Tuesday, April 2, 2013

Back to Basics

The original purpose of sideline cheerleaders is to lead and motivate a crowd of fans at a sporting event.  Cheerleaders have various tools to accomplish this task.  They can use Cheers, Chants, Dancing, Stunts and Tumbling.  For safety purposes, we do not stunt or tumble while a ball is in play nor does the band or music play.  Because of this, Cheerleaders lose some of their tools.  This brings us to the ‘bread and butter’ of what sideline cheerleaders do – Cheer. They stand on the sidelines in front of a crowd and using a combination of motions, jumps and yells they keep the crowd engaged in the game and supporting their team.

Most people outside of the cheer world (and some that are in it) are not aware that there is a difference between cheers and chants.  A chant is a short phrase or a few short phrases that repeat.  “Go Big Blue” or “Lets Go Lions” would be something you may have heard at games.  They are usually done with simple sharp motions and can be effective in getting the crowd motivated. 

A cheer is longer, more like a story.  It usually addresses the crowd, tells them what to say, when to say it and then asks them to repeat it.  “Tiger fans up in the stands, we wanna hear you yell!  We say blue and you say gold, Blue, Gold! Blue, Gold!”  In this cheer, each line would only be said once and have specific.  The Blue, Gold portion of the cheer would be repeated by the cheerleaders and crowd. Almost all cheers and chants use stiff motions to punctuate words.  Some also incorporate jumps to highlight certain parts.

Many times when I watch cheerleaders at games, they do not look crisp and sharp on the cheers and chants.  This tells me that there is not enough time dedicated at practice to making the basics look good.  When we break down a football or basketball game and look at the actual time spent cheering versus the time spent performing dances, stunts and tumbling it tells a lot.  A quarter is typically 12 minutes long, a quarter break is 1-2 minutes and halftime is between 1- 15 minutes.  That means that 48 minutes (or more) of a game will be cheers and chants and only 18-20 minutes are for stunting and performing dances.  Yet, in a 2 hour practice coaches tend to spend only 30-40 minutes on cheers, chants, motions and jumps while they can spend an hour or more working on stunts and tumbling.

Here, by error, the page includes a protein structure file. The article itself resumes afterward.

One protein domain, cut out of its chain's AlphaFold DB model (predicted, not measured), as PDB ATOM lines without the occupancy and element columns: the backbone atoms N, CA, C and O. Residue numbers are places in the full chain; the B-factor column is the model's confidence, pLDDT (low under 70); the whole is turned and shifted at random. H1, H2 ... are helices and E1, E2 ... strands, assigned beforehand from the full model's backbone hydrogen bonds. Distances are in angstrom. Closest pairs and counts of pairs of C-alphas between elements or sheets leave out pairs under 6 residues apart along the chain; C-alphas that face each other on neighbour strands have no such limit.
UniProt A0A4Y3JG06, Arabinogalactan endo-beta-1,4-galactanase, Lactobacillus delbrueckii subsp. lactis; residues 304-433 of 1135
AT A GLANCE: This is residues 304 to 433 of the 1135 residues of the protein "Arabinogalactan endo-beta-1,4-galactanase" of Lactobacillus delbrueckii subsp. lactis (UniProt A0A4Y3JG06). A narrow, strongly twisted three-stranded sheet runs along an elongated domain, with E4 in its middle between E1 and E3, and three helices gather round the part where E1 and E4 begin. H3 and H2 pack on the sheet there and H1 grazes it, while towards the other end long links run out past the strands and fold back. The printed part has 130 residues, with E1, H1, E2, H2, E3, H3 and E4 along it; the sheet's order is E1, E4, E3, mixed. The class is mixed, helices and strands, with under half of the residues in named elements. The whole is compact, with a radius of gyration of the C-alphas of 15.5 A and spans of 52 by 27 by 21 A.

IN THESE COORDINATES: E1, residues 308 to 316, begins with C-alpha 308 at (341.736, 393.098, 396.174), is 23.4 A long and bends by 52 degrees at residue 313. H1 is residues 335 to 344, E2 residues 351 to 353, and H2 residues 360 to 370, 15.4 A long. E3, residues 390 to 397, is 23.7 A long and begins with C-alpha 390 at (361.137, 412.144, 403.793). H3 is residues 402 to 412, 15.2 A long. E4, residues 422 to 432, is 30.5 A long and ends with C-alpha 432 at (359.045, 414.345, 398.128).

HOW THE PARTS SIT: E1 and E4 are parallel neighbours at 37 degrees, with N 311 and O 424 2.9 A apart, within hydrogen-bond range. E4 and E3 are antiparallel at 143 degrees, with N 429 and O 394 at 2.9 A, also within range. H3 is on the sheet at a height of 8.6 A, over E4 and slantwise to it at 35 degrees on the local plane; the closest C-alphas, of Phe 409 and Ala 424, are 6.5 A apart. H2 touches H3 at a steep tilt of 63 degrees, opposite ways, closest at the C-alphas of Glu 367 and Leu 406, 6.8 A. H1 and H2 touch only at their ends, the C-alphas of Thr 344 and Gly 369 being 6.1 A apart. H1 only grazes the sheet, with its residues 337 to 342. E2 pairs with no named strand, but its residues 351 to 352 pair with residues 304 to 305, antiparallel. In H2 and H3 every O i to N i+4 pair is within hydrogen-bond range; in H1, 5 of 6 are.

I don’t want to say that less time should be spent on stunts and tumbling, but it would be great to see coaches emphasize that the basics look just as good.  For safety purposes we need to spend time on the more athletic elements and we need to make sure that what the crowd sees most of is equally as good.  Stunts and Tumbling are what the kids and the crowd focus on, but making sure that the cheers and chants are good it what makes a cheer squad great.  Make sure that the motions are sharp and strong. Work on core strength and flexibility to make those jumps higher and more graceful. Don’t neglect your voice work at practice either.  Learn to yell from your diaphragm and not your throat to save your voice and be louder.  You should practice yelling in the stadium or crowded gym to see how loud you really need to be. Concentrate on chopping your words and not singing so that the crowd can understand and have a better chance to yell with you. 

Making sure that your cheerleaders have the complete package will make them successful.  Cheerleaders that are focused on one element get tedious because we never use just one element in cheerleading.  Your crowd may or may not notice the time and effort spent on being a well rounded team, but you will know and they will have a better understanding of how to budget their time. 

If you are in need of skill drills for motions, jumps or conditioning, please feel free to contact me or you can find lots of great information online.


*\o/* CW3 www.readysetyoubet.blogspot.com

No comments:

Post a Comment